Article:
Justin Trudeau, our new Prime Minister, sent notes to each of his new Ministers, apprising them of their mandate of action based on election campaign promises.
You can find all the letters here: http://pm.gc.ca/eng/minister-fisheries-oceans-and-canadian-coast-guard-mandate-letter.
You can find the letter to DFO Minister Hunter Tootoo here: http://pm.gc.ca/eng/ministerial-mandate-letters.
Part of the Preamble to Tootoo: As Minister of Fisheries, Oceans and the Canadian Coast Guard, your overarching goal will be to protect our three oceans, coasts, waterways and fisheries and ensure that they remain healthy for future generations. Canada is uniquely blessed with an abundance of freshwater and marine and coastal areas that are ecologically diverse and economically significant. Canada has a responsibility to the world to steward our resources with care.
Specific objectives for Hon Tootoo:
· Work with the Minister of Environment and Climate Change to increase the proportion of Canada’s marine and coastal areas that are protected – to five percent by 2017, and ten percent by 2020 – supported by new investments in community consultation and science.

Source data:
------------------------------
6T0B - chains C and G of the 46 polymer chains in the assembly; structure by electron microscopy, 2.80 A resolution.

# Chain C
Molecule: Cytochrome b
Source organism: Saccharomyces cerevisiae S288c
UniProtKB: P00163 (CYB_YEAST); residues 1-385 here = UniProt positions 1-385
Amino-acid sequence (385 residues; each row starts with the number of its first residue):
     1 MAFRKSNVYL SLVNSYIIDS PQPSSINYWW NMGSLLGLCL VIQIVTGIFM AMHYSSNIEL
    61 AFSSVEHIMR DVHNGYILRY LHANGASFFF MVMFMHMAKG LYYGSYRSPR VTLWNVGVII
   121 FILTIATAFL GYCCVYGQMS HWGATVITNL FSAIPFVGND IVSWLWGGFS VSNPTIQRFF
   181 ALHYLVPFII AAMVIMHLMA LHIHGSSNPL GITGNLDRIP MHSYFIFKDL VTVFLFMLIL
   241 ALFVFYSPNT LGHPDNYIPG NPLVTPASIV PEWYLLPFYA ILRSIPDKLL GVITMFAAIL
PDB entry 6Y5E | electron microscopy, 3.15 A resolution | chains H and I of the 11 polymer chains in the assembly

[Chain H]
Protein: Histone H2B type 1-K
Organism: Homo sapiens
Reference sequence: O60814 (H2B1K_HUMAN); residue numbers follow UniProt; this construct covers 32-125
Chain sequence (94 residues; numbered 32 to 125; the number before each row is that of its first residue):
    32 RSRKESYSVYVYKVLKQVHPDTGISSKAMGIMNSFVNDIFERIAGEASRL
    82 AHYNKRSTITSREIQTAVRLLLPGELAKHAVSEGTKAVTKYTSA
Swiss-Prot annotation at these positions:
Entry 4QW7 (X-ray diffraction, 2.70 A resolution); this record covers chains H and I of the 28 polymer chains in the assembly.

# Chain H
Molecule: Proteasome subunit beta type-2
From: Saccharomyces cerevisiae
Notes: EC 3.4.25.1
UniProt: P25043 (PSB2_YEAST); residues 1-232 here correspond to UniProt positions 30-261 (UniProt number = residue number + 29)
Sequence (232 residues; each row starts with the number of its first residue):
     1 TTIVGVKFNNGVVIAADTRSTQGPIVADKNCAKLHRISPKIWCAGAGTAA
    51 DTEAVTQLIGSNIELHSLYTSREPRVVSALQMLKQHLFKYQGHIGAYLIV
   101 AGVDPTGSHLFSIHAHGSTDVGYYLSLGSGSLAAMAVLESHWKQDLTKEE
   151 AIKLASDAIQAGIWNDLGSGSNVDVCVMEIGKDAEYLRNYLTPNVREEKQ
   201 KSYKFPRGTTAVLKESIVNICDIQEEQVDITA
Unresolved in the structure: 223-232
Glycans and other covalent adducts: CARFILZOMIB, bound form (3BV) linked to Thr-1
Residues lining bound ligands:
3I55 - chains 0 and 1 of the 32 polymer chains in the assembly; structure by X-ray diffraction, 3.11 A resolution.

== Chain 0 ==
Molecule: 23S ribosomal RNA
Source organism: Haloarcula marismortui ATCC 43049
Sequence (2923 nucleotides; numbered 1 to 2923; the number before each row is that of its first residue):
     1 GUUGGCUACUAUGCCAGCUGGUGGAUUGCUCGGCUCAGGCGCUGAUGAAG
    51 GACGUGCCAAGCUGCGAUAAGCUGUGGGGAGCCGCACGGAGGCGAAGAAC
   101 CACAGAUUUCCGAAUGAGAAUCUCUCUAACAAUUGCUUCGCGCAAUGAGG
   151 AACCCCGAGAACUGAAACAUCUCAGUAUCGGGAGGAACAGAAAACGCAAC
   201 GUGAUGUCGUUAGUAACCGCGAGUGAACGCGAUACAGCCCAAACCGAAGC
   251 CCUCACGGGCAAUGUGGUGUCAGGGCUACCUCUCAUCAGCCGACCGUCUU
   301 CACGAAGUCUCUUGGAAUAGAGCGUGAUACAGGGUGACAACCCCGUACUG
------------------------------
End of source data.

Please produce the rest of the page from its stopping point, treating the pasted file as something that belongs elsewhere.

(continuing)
· Restore annual federal funding for freshwater research, and make new investments in Canada’s Experimental Lakes Area.
· Restore funding to support federal ocean science and monitoring programs, to protect the health of fish stocks, to monitor contaminants and pollution in the oceans, and to support responsible and sustainable aquaculture industries on Canada’s coasts.
· Use scientific evidence and the precautionary principle, and take into account climate change, when making decisions affecting fish stocks and ecosystem management.
· Work with the provinces, territories, Indigenous Peoples, and other stakeholders to better co-manage our three oceans.
· Support the Minister of Environment and Climate Change to renew our commitment to protect the Great Lakes, the St. Lawrence River Basin, and the Lake Winnipeg Basin.
· Act on recommendations of the Cohen Commission on restoring sockeye salmon stocks in the Fraser River.
· Work with the Minister of Transport to review the previous government’s changes to the Fisheries and Navigable Waters Protection Acts, restore lost protections, and incorporate modern safeguards.
· Work with the Ministers of Transport, Natural Resources and Environment and Climate Change to formalize the moratorium on crude oil tanker traffic on British Columbia’s North Coast, including the Dixon Entrance, Hecate Strait, and Queen Charlotte Sound.